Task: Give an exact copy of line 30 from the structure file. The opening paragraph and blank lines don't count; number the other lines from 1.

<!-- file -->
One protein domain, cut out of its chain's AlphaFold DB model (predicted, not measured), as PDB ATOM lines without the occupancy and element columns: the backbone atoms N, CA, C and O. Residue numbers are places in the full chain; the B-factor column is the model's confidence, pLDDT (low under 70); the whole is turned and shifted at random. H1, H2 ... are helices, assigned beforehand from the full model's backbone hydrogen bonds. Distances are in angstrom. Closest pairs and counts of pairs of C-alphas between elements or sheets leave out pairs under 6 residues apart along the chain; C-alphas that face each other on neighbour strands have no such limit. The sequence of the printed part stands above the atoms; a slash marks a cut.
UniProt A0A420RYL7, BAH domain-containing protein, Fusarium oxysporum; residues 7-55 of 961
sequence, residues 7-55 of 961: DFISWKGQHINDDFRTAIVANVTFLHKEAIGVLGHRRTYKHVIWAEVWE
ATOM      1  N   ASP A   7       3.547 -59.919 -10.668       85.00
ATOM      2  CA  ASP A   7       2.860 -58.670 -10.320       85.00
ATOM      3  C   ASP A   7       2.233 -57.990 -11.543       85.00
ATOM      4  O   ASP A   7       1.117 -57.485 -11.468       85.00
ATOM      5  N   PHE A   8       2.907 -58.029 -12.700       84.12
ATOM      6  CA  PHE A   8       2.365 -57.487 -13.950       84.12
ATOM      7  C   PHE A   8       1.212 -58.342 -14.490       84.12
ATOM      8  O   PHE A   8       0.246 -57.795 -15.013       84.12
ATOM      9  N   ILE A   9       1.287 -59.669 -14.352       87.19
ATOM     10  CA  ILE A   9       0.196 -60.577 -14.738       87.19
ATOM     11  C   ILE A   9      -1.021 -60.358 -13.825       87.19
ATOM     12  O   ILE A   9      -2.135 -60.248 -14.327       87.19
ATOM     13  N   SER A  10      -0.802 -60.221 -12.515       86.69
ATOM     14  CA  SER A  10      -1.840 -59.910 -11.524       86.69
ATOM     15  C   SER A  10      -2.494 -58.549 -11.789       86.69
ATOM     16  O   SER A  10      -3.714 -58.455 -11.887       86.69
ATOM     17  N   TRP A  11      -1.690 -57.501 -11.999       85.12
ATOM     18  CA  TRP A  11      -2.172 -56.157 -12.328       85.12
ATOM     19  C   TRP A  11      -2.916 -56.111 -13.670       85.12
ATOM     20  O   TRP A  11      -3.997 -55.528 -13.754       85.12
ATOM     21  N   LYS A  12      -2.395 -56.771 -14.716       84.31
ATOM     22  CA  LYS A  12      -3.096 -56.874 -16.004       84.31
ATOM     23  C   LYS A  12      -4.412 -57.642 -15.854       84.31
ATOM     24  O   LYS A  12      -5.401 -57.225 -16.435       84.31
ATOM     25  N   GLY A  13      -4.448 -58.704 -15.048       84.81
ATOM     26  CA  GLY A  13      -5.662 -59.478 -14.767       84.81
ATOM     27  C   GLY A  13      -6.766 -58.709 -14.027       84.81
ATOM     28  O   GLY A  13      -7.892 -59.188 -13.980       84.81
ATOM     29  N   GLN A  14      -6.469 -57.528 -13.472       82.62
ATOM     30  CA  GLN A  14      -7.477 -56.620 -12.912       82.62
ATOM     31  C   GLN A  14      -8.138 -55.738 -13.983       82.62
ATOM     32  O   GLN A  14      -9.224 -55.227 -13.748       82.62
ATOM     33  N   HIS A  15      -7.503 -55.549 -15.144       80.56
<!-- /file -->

ATOM     28  O   GLY A  13      -7.892 -59.188 -13.980       84.81